The Remote Gambling Association (RGA) has written to the Hellenic Republic Asset Development Fund (HRADF), Deutsche Bank and the Hellenic Bank to notify them of further legal complaints to the European Commission concerning Greece’s unfair and unworkable internet betting and gaming laws.
There are now two complaints outstanding with further complaints in preparation. There is also an ongoing action in the Greek courts. These complaints add further uncertainty to the value of the shares in OPAP that the HRADF is trying to sell.
In August 2011 the Greek government passed gambling legislation which introduced a licensing regime for some forms of online gambling in Greece. A number of the RGA’s members are active in the Greek online market and are impacted by the new law and regulations in a detrimental manner.
The new law was expected to open a new licensing regime for online betting and gaming. Instead only a few companies asked for “interim licenses” and it is understood that the tax collected is negligible. This is in complete contrast to other European countries like Denmark and Spain who in 2012 opened proper licensed markets to which the majority of large international operators applied.
Unlike Greece, those countries are both properly protecting their players and collecting substantial amounts of tax.
To make the matter worse, OPAP are now retroactively claiming that they have an online monopoly on the majority of products. To protect this monopoly the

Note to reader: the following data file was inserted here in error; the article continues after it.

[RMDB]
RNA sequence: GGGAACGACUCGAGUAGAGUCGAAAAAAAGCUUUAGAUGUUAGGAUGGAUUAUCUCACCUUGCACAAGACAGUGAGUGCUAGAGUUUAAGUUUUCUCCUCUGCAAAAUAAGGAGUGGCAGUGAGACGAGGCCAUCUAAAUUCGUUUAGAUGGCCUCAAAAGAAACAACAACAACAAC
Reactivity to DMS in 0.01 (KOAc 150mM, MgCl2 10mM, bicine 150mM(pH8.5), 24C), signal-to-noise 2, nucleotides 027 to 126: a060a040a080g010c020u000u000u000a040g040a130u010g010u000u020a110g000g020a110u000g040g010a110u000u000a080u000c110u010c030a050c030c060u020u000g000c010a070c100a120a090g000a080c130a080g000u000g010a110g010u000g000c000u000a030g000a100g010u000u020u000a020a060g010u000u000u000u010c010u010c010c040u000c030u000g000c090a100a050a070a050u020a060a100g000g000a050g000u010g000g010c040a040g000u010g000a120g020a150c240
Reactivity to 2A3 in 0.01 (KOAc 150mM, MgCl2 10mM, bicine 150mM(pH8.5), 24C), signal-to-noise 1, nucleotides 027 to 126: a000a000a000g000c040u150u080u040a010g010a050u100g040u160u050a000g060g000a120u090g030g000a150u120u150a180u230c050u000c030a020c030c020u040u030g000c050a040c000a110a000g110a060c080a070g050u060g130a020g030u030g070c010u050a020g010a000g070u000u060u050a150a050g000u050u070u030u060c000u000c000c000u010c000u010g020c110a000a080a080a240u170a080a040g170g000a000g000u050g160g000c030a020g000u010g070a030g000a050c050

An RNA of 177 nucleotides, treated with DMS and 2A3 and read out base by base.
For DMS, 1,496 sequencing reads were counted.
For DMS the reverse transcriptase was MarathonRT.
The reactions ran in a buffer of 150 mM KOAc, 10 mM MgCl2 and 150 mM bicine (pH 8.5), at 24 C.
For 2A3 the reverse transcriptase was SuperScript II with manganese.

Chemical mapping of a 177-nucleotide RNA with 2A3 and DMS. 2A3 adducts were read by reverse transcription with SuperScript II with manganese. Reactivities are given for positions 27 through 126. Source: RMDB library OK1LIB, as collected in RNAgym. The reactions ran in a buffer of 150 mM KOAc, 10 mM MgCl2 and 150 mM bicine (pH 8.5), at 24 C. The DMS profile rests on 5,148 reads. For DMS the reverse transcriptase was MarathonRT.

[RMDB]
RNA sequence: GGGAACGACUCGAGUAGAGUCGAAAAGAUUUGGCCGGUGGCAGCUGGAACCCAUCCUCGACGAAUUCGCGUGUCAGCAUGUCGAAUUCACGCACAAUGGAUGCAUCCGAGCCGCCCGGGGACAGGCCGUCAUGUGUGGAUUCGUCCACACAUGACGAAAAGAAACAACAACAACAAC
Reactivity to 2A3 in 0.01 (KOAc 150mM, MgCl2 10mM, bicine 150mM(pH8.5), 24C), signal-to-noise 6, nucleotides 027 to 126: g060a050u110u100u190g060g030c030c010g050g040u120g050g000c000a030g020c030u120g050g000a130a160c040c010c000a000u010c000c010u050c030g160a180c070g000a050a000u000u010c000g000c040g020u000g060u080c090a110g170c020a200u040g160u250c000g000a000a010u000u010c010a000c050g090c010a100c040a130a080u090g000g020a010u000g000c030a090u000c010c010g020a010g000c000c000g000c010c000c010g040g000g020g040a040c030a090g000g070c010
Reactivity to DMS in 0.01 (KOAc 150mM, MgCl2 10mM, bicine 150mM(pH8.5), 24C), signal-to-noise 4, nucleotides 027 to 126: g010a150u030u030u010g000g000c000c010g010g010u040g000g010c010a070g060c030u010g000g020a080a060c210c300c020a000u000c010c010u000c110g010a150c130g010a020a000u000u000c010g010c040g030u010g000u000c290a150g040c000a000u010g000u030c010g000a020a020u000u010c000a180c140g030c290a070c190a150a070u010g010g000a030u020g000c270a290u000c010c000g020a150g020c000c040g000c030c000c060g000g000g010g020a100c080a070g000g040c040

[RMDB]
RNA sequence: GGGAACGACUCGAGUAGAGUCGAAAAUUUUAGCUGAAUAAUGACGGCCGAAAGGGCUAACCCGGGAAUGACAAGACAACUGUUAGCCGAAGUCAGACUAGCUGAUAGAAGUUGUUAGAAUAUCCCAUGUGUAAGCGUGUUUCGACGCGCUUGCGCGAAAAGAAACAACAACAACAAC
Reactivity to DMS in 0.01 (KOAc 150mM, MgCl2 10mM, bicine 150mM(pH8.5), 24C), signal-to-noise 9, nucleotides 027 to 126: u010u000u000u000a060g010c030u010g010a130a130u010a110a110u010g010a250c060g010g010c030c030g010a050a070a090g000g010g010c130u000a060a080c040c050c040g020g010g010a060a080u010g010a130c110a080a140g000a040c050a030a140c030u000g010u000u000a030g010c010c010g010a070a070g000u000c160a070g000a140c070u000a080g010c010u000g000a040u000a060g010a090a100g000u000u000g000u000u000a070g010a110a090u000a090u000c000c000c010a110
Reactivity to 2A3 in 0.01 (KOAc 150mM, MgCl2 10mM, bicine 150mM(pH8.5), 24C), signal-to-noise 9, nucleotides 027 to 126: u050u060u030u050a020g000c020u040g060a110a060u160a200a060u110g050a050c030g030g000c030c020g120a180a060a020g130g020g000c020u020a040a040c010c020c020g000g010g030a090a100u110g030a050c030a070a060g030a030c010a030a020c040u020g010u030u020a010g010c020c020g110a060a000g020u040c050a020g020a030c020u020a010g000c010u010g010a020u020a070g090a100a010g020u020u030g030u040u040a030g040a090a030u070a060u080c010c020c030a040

Greek Gaming Commission have announced enforcement measures aimed at Operators, Internet Service Providers, Media companies, Payment/Credit Institutions and even the consumers that are effective themselves. This approach
is completely contrast to other European countries that introduce sensible legislation and regulation, actually follow through with it, properly notify the EU, and then launch action against people who do not comply.
There can be no other conclusion that this is a misguided attempt to ignore EU principles of law in order to boost the value of the 34 per cent of OPAP. This approach is not sustainable.
Clive Hawkswood said: “We have approached HRADF because they live in the real international world and press reports would indicate that they may be a voice of reason on this debate. It is quite remarkable that other countries in Europe have adopted proper processes that conform to EU law and result in substantial tax collection for the State. It really is not necessary to try and claim online monopolies that do not exist and could never be properly enforced. We call on the HRADF to help resolve what would be very natural concerns from the potential bidders, to help get the December 5 date postponed and to work with the industry and the EU to reach a sensible outcome for all.”